One person has died from E. coli poisoning linked to strawberries from an Oregon farm. Nine other people have also became ill after eating the strawberries. The product was traced back to a farm in Oregon and sold at farmers’ markets and roadside stands.
Paul Cieslak, M.D., from Oregon Public Health Division, said: “If you have any strawberries from this producer - frozen, in uncooked jam or any uncooked form - throw them out.” Cieslak added that those who ate the strawberries but have no symptoms do not need to see a doctor. This E. coli strain has an incubation period of between two to seven days.
The 85 year old women died of kidney failure linked to the E.coli infection, officials said. Among the other nine confirmed cases, four individuals were hospitalized. State health officials believe that another six people who developed an E. coli infection could be part of the outbreak.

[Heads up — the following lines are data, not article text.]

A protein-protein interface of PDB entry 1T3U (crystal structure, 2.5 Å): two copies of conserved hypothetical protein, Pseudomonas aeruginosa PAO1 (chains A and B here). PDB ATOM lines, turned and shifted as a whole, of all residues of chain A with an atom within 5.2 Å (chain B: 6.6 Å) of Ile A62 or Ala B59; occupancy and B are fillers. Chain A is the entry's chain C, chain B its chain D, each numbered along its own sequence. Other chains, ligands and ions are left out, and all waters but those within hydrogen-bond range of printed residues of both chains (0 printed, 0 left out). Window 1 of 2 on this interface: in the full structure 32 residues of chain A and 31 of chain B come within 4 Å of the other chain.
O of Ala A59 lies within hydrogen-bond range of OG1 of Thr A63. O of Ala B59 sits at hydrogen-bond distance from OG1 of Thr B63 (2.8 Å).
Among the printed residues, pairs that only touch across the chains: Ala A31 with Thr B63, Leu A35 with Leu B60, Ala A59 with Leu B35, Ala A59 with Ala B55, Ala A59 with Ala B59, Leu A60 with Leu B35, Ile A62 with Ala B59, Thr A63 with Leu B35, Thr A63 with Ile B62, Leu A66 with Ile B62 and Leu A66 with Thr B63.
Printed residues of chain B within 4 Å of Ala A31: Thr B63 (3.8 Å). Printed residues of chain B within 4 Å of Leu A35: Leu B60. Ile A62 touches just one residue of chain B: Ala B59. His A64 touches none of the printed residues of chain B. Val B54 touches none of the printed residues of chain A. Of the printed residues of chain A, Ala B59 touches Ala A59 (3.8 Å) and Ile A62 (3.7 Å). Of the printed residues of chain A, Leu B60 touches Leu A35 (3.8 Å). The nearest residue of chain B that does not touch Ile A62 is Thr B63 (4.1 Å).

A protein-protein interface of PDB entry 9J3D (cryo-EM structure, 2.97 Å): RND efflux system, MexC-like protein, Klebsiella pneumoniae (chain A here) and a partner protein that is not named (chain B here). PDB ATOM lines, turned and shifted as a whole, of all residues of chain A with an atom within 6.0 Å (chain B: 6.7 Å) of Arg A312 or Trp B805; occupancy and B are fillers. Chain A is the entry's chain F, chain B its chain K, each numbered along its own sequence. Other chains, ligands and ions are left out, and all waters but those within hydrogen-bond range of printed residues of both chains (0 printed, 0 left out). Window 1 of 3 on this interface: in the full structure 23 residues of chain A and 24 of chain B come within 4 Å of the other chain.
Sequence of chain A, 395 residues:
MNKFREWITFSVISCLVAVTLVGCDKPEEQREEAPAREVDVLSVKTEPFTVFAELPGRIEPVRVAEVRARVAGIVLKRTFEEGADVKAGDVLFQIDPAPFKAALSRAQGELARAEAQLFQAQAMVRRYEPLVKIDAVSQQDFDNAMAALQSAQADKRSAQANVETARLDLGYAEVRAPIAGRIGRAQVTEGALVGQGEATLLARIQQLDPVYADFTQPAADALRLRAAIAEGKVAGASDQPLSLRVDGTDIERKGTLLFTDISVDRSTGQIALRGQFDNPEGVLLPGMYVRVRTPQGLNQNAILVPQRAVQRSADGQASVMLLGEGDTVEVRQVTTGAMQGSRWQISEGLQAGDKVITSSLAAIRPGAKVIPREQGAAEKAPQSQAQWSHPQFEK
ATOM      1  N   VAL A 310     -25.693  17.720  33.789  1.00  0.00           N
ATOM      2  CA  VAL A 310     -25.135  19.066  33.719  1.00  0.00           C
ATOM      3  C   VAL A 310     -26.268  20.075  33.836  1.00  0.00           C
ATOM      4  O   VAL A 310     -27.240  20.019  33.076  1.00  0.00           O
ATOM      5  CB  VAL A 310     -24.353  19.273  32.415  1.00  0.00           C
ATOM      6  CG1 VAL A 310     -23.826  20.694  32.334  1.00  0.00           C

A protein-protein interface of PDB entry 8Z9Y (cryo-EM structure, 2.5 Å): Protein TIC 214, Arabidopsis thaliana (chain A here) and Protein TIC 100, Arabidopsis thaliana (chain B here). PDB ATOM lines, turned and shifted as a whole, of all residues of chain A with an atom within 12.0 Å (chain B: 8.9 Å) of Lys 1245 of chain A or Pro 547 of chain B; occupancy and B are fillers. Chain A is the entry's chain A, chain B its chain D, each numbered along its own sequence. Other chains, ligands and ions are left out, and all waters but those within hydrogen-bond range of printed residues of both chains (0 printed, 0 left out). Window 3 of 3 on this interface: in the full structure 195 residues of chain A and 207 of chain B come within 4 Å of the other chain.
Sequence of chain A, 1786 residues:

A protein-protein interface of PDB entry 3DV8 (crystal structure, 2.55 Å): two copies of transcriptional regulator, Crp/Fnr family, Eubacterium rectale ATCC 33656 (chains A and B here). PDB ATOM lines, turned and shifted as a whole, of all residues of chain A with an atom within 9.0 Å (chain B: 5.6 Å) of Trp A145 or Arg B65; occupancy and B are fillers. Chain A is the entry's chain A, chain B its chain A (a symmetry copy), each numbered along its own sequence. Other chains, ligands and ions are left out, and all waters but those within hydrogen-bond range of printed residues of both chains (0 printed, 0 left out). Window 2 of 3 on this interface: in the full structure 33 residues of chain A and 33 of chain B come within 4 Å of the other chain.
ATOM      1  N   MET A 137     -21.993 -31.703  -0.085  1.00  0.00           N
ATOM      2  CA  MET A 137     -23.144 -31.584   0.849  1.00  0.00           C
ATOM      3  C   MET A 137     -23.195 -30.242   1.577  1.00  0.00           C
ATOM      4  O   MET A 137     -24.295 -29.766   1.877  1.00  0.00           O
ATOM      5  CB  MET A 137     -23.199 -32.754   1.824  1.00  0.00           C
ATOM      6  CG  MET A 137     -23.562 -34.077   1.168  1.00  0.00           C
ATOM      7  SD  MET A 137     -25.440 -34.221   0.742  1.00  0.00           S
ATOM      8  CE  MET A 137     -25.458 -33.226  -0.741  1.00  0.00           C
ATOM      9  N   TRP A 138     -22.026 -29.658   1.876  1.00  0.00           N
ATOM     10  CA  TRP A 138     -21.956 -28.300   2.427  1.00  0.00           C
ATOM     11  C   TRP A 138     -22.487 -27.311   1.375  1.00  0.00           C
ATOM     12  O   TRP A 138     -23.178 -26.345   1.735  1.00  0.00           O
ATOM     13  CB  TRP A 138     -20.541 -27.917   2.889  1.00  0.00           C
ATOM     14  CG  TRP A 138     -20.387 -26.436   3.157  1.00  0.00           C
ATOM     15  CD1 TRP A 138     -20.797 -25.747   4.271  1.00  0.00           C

All the victims fell ill between July 10 and July 29, but Oregon public health officials did not begin their investigation until August 3, said Dr. Paul Cieslak, communicable disease manager for Oregon Public Health. That is because sickened individuals must first go to the doctor, and medical laboratories must report the cases to the state. “There is a lag built into the system,” Cieslak said.
Infection often leads to hemorrhagic diarrhea, and occasionally to kidney failure, especially in young children and elderly persons. Transmission is via the fecal-oral route, and most illness has been associated with eating undercooked, contaminated ground beef, swimming in or drinking contaminated water, and eating contaminated vegetables. The pathogen results in an estimated 2,100 hospitalizations annually in the United States.By: Pat Prescott
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